“Yep!” said Steven. “My dad had a ton of these! I figured the one I gave you might be close to full by now, so I wanted to make sure you never ran out!”

Peridot pawed through the tapes, ecstatic. This gift was actually something practical, something that would allow her to continue her logs. She was so glad to have the recorder. She would have gone crazy without it.

She looked back up to see Steven giving a small smile. Such a peculiar creature, Peridot thought. He seemed to get more joy from watching her enjoy a gift than he ever would getting one himself.

Peridot gave him a serious look. She coughed uneasily. Offering praise to someone other than herself was a skill she was still learning.

“Steven ...” she said slowly. “I’m ... grateful for this.” She added. “And I suppose I should thank you for giving me this device in the first place.” She held up the tape recorder. “It’s ... meant a lot to have this. Thank you.”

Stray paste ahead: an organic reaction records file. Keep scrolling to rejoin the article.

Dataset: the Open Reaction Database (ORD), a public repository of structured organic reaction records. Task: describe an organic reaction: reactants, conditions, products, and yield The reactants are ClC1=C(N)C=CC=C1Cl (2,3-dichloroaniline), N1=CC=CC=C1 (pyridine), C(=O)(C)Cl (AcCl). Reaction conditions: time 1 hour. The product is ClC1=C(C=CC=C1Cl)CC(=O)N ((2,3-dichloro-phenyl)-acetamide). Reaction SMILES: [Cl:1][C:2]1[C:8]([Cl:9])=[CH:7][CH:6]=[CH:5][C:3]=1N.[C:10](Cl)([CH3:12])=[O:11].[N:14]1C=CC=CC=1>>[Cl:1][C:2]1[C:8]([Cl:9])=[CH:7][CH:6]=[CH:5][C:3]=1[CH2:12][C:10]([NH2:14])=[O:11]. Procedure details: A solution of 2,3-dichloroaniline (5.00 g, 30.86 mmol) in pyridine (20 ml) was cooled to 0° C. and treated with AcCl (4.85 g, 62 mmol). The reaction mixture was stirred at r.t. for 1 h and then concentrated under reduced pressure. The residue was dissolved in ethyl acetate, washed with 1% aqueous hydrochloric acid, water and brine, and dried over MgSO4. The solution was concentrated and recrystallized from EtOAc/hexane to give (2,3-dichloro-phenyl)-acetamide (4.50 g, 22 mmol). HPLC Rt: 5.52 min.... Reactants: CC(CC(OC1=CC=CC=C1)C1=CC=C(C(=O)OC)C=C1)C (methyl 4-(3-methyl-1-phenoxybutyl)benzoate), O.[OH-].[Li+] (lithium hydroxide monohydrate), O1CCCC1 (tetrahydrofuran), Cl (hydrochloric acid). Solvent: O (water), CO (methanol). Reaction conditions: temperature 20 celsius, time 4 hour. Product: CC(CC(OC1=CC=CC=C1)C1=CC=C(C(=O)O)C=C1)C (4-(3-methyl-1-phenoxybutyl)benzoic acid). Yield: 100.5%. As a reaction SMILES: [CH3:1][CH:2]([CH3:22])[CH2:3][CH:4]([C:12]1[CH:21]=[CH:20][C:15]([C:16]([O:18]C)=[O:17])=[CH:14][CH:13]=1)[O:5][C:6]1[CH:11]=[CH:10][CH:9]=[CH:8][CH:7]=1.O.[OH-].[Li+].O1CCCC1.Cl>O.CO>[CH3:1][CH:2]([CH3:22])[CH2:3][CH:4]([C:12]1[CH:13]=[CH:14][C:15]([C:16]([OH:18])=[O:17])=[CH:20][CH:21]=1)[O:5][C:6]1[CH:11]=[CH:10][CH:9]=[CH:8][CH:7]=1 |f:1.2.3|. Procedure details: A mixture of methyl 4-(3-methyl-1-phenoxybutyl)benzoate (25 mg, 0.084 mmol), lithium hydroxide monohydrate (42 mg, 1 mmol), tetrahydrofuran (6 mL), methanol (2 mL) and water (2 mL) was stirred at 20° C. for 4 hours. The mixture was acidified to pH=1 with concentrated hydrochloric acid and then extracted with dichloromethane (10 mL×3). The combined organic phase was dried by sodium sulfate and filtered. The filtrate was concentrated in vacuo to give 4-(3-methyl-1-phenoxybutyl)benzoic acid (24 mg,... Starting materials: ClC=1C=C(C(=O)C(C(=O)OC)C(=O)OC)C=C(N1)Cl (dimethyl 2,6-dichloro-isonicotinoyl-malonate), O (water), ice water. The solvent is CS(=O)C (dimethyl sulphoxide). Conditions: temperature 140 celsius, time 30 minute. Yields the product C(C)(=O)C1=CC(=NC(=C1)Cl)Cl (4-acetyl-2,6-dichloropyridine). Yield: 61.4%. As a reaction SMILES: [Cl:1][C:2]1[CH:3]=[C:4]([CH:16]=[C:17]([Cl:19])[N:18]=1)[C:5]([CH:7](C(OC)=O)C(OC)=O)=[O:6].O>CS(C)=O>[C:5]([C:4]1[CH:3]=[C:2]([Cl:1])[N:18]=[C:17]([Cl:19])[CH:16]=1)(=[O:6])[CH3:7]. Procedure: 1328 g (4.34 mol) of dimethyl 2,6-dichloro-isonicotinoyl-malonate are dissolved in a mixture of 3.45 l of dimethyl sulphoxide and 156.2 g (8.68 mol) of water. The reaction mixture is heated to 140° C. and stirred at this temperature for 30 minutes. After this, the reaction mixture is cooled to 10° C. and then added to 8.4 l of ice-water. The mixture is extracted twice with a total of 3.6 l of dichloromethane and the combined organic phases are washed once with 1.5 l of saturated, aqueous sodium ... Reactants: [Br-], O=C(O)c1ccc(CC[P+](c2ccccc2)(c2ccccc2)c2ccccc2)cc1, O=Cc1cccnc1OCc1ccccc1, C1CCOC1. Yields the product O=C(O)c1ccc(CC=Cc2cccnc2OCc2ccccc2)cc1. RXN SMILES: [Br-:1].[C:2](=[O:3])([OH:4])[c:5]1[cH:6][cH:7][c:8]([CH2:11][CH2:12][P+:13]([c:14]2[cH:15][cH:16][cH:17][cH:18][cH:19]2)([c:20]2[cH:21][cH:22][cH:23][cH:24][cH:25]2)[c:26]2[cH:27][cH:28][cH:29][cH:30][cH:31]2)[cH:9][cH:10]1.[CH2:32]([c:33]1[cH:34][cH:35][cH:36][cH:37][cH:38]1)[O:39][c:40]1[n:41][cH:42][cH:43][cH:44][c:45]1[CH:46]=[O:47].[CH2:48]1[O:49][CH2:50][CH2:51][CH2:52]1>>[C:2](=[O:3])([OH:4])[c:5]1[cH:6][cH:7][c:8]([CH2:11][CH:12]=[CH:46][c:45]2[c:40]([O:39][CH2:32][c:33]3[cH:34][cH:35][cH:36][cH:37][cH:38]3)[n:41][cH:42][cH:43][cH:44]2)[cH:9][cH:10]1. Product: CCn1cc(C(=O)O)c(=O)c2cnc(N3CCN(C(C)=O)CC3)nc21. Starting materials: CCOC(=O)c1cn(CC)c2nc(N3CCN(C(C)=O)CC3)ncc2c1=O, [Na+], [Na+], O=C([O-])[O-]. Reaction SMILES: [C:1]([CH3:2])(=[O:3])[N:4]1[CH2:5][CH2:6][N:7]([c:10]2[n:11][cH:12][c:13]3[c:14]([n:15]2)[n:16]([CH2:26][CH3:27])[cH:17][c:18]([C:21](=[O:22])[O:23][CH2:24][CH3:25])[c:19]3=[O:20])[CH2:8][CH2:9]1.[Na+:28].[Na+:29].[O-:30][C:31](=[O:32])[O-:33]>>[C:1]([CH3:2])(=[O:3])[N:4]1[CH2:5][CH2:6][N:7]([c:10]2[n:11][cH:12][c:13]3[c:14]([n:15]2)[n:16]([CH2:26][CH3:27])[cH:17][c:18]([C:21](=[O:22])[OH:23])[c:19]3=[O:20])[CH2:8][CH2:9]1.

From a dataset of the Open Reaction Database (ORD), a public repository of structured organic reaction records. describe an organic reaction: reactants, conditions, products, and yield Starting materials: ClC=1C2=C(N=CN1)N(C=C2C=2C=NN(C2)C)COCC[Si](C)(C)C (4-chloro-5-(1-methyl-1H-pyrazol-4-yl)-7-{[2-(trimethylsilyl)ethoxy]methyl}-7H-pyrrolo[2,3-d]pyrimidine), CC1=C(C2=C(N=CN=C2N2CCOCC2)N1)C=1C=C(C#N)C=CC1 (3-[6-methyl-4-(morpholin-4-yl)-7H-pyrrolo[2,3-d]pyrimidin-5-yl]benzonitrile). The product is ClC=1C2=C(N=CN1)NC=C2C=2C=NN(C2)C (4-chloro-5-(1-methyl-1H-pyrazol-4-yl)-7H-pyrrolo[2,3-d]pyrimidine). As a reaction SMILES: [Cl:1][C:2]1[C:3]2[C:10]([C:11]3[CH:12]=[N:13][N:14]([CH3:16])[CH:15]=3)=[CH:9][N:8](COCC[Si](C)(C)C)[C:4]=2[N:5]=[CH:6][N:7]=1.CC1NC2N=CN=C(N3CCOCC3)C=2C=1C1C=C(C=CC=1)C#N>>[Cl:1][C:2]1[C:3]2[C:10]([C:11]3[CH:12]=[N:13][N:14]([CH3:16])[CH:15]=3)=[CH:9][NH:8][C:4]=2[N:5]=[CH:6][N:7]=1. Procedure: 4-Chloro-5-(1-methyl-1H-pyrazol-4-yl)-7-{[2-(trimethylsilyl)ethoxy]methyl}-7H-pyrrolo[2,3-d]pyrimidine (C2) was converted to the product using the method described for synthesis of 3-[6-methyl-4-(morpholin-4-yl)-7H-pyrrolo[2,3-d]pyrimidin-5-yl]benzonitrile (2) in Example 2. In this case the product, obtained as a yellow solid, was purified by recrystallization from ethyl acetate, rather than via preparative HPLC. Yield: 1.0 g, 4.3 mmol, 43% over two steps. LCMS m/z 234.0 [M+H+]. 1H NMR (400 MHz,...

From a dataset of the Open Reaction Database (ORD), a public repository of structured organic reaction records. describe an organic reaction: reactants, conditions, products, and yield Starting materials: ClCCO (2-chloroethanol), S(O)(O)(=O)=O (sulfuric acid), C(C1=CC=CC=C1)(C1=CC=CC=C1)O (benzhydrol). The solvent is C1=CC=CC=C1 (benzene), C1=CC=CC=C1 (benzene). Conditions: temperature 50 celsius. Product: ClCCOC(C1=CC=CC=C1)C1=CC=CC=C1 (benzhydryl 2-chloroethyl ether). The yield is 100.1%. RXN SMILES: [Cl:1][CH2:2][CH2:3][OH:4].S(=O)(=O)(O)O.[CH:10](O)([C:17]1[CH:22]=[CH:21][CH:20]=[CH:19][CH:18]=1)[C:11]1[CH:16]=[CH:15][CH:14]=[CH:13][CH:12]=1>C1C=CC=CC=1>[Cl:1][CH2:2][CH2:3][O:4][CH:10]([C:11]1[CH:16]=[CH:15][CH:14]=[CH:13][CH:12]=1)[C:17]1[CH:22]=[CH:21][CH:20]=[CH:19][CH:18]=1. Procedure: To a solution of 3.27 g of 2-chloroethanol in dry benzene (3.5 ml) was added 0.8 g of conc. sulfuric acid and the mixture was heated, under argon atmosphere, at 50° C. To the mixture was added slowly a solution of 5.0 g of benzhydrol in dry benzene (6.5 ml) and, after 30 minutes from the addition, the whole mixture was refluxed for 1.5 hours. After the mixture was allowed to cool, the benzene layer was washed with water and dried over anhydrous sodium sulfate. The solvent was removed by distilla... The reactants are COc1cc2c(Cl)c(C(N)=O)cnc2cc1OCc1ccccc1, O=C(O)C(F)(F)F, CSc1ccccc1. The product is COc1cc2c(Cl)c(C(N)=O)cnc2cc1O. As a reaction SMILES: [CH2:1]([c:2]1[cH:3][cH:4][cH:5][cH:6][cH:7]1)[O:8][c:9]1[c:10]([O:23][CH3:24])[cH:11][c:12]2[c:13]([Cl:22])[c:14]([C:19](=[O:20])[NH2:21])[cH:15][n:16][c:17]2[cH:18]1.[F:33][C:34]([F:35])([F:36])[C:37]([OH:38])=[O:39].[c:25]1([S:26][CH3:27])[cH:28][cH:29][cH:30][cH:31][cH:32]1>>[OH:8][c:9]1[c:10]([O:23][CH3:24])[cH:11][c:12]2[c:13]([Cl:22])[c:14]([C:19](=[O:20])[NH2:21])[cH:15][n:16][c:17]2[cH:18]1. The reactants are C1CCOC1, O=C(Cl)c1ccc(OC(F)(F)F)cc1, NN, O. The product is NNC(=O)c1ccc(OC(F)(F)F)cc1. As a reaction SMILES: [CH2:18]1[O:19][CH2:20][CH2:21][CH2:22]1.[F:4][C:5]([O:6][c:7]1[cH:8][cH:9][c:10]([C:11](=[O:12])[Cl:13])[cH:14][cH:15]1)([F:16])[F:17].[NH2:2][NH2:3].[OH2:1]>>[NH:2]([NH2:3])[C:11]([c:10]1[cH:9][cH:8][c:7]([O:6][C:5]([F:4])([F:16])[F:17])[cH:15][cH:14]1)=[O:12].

Steven laughed as if it was no big deal. Peridot doubted he understood the significance, but that was fine. It was ... amusing just to see him content like that, she supposed.

“It’s no big deal!” said Steven, excited. “Besides, I kinda wanted to make sure you had enough tapes to talk about all the fun things we’re gonna do around Beach City. It'll be cool to hear what you think.”

Peridot felt a chill run from her Gem to every nerve of her physical construct. She tightened her grip on the tape recorder.

“Beach City,” she said. “You want to hear what I think about ... the city?”

“Yeah, of course! There’s so much awesome stuff to show you! There’s Funland, the Big Donut, lots of stuff and--” Steven stopped and raised an eyebrow. “Hey, are you alright?”

“Of course!” Peridot snapped back. “Don’t be ridiculous! Why WOULDN’T I be alright?!”